I don’t know what makes me turn my head. It’s there between the aisles, an angled view past intertwined equipment. Another body tumbles. Blood splashes. Yellow eyes in the dark. Something stands over the corpse—bright orange feathers on its arms, grown from bone quills. Something with a beak, curved and cruel. Something whose bullet wounds reknit with a creeping motion like dismal maggots. Something like Bastet’s last moments.
Pounding footsteps. Frantic breath. I’m sprinting, directionless. Each noise, final gurgle, echoing bang swings me around, crashing and tripping in the shadows.
A bullet passes near enough to blow fragments from the floor by my foot. I trip, sprawling forward.
Red lights. Orange feathers. Two figures with guns drawn.
I roll to a stop.
“Another one of yours? I’ll kill it.” A bass voice booms from a hulking figure, face mutated with feathers and unclear junctions of flesh and metal and bone. The shotgun in its hand seems pistol-small.
“No loss,” Cilix sneers. “You’re still not getting the phoenix.”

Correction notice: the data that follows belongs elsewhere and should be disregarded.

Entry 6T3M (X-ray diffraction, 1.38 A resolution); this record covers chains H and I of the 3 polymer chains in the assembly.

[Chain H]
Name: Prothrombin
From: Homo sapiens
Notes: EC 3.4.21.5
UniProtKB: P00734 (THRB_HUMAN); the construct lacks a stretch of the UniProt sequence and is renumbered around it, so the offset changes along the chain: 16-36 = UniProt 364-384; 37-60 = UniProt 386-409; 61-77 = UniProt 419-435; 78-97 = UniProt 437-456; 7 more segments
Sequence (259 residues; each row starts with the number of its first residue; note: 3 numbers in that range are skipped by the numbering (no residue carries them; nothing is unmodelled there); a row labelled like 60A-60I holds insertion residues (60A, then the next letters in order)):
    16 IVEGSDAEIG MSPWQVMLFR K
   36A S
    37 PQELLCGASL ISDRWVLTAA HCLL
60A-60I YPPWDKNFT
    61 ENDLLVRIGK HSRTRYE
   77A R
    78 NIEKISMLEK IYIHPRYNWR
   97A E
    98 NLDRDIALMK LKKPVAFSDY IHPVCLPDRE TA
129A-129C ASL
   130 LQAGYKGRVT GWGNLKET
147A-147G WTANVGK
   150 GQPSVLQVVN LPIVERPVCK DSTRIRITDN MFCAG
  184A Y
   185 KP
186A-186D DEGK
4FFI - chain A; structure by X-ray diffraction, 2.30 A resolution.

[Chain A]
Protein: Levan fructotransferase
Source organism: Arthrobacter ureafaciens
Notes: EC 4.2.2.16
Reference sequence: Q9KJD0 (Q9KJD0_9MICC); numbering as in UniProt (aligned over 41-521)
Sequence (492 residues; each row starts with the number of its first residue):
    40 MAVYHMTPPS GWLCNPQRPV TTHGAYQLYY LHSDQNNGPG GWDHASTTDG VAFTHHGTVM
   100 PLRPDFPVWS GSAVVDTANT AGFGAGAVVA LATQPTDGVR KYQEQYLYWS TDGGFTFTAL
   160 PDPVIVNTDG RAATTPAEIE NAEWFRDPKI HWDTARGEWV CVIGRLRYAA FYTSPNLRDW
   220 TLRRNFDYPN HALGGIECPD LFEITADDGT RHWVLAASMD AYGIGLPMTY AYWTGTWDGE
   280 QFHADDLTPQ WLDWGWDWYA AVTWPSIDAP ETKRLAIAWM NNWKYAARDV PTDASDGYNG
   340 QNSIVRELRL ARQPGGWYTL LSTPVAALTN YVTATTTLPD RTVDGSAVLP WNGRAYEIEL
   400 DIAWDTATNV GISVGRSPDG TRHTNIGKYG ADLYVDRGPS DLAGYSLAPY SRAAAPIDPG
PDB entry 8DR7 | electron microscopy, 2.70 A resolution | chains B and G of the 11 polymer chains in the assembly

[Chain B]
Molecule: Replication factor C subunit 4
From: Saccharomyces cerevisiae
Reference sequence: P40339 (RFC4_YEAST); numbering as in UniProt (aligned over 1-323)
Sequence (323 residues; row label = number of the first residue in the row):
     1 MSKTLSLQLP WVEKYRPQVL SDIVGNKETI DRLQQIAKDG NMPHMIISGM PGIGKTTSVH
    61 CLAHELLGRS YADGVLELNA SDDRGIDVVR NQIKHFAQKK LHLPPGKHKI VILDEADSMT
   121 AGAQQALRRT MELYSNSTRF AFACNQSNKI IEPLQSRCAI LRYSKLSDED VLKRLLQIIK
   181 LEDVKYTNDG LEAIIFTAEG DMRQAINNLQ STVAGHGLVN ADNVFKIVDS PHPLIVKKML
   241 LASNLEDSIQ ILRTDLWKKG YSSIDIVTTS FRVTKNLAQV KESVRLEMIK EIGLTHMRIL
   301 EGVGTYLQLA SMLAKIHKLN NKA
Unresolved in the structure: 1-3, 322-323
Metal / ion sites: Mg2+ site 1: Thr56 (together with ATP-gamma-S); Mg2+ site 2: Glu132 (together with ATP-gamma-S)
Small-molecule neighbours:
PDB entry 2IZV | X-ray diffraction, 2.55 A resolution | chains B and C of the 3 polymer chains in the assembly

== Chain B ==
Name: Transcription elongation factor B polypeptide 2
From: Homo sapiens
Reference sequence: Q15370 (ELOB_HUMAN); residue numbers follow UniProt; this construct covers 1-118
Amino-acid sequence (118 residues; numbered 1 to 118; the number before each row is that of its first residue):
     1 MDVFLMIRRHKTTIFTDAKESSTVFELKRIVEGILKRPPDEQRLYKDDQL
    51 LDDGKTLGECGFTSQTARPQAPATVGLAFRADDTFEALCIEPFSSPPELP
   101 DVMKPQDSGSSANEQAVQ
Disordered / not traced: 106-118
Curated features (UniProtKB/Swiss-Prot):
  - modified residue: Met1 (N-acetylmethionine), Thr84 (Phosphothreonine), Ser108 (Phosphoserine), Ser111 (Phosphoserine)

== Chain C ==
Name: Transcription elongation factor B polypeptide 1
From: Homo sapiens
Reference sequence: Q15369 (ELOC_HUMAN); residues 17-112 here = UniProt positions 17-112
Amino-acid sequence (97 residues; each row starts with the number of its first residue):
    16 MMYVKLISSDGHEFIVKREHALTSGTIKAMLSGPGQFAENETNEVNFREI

They’re standing on each side of a low steel table that’s wide enough for a full-grown cow. Instruments encircle it with mechandrites and gas-lines and slender probes. Their guns are drawn. Trained—Cilix’ on the stranger, the stranger’s on me—but my vision catches on the ruined cadaver on the table.
It must’ve been beautiful once. Sleek lines, burnished feathers like the sun, fierce eyes, now dimmed. A giant bird, half-collapsed to orange-yellow ash, its flesh melted and burned and yet somehow still clean. I can’t tear my eyes away.
I recognise the colour. “That’s ember.” My voice belongs to someone else.
“Who’s this moron?” the stranger asks.
“Shut the fuck up, both of you,” Cilix says.
“Phoenixes don’t exist.” I point the gun at Cilix. “Explain.”
He doesn’t answer.
The giant guffaws. “Isn’t that the Baseline we tracked from Bastet?”
“You what?” It slips out of my mouth before I can think.
They both curl their lips. One set of teeth, one beak. Their eyes make it clear I’m lower than dust.
My gun wavers. Bitter laughter escapes as gasps. I’m so fucking far out of my depth. Despair so pure I wish the city would burn. I should’ve known I couldn’t escape. From the moment an Uplift showed up at my door. This was never my game. I’m worse than a child for thinking I could get answers.
Cilix catches my expression. “If you shoot him, I’ll give you that safehouse.”